I. What is Othello?
Othello is well known board game. If you are not familiar with Othello, click
here to learn the rules of the game. Click here if you want to play Othello
against a computer player.
II. Project Purpose
Apply genetic programming to train computer programs/players to play Othello.
Specifically, we will investigate new hypothesis, new learning variants(voting),
and try to analyze the resulting function trees to see if genetic programming
is successful in capturing some of the essences of the game Othello.
III. Genetic Program Representation
Arbitrary genetic programs are represented by their parse trees. The fitness of
a given individual is evaluated by executing the program on the training data.
In project Othello, genetic programs are basically formula that use statistics
of the game board, such as number of black pieces, number of white pieces, to
calculate the next board position which calculates to the best score.
The original hypothesis
The original hypothesis implemented in the GPOthello program includes the following
terminals and primitives:
- operators: +, -, /, *
- terminals: 10, white, black, white_edges, black_edges, white_corners, black_corner, black_near_corner, white_near_corner
After playing Othello(against Edgar) for a while, I discovered that certain positions on the board are strategic. So I have incorporated these positions as terminals
in the revised hypotheis:
New hypothesis vs. original hypothesis
- new terminals: black_near_near_corner, white_near_near_corner, possible_NO_move_for_opponent(at current move)
near_near_corner are positions that are separated from the four corners of the board by one square(either horizontally or vertically).
GPOthello.java, OthelloBoard.java, OthelloGPPlayer.java, OthelloPlayer.java are modified to implement the new hypothesis.
Training against random players.
- PopulationSize: 200
- Number of generations: 50
- Termination Fitness: 50
- GoodRuns: 5
Best Trained Player(A) based on new hypothesis is:
Best Trained Player(B) based on old hypothesis is:
When played against random players, player A wins 47 out of 50 games.
When played against random players, player B wins 23 out of 50 games.
Training against Edgar
Training configuration is not changed.
Best Trained Player(C) based on new hypothesis is:
When played against Player A, C wins. The final score is WHITE 27 BLACK 37.
When played against Edgar, Edgar wins. The final score is WHITE 36 BLACK 28.
When played against random players, player C wins 50 out of 50.
Training against better player seems to bring out better performance.
V. Evolving based on voting
The original evolving method is based on evaluating individually each genetic program, assigning each individual a fitness score based its performance for 5 games played against random players.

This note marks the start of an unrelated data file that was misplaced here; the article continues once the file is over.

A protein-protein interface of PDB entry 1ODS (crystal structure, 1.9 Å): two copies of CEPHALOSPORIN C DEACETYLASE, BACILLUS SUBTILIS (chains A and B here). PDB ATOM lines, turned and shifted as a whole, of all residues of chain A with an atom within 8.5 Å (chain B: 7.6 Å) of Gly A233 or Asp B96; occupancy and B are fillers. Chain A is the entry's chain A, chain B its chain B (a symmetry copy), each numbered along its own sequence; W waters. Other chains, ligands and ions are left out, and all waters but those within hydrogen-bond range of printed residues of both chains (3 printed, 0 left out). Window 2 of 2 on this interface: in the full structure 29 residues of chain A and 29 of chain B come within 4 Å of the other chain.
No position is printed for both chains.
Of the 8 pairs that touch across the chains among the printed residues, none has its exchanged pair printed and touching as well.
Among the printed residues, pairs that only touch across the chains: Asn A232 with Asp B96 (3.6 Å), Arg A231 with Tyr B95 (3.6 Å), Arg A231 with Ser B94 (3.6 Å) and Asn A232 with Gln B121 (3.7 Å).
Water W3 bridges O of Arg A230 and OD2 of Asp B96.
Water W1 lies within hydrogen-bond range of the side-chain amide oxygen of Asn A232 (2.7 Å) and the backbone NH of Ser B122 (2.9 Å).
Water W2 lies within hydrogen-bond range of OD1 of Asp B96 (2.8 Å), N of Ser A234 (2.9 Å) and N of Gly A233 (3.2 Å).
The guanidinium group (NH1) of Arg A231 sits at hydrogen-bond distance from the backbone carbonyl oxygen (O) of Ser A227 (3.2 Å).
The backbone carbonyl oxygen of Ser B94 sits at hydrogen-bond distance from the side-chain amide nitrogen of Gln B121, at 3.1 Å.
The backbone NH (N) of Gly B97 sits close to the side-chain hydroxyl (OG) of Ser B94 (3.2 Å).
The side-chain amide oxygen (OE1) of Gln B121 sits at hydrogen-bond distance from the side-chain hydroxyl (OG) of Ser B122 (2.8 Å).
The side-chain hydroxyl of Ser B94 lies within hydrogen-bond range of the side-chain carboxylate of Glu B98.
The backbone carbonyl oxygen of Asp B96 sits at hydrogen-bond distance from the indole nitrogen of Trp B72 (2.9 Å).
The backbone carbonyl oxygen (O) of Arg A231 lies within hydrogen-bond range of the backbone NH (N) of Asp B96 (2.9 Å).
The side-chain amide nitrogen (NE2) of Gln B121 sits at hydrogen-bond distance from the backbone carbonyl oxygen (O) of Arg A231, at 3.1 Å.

- The new approach let the whole population vote on each move of a game.
But how should we assign fitness scores to individuals, now that we obviously only
get a single score for the whole population?(this puzzles me a lot)
I use the method that assign individuals scores scaled to their contributions(how many many each individual votes to the carried-out move) to the game.
Individuals who contribute more will get better scores if the population score is good.
Individuals who contribute more will get worse scores if the population score is bad.
This somewhat models the real world situation.
GPPopulation.java in the gpjpp package and GPOthello.java are modified to implement this.
Training configuration is not changed.
- Best Trained Player(D) based on evolving by voting is:
When played against random players, player D wins 41 out of 50.
VI. Analysis of resulting functoin trees
The functions trees of the best individuals demonstrate that genetic programming can ultimately rely on Darwin's Law of Survival by Fitness to select the fittest individual.
The function in fig. 1 is
((white_near_corners * black_near_corners) / white_near_corners)/white_near_corners) - possible_NO_move_for_opponent.
The function can be simplied to
(black_near_corners/white_near_corners) - possible_NO_move_for_opponent.
Although this function does not make obvious sense to any human Othello player, it does
demonstrate its fitness by its ability to win over random players.
If we examine the equation carefully, the ratio between the number of black_near_corners
and white_near_corners tells something critical about the board state.
Since the number of *_near_corners is the number of chances that players have to
"jump" to the corner of the board.
Also the number of possible moves for opponent
can be very critical at the finishing stage of a game.
We can see it is not by pure chance that this individual can excel among its population.
The genetic programming package used is GPJPP and its demo program Othello.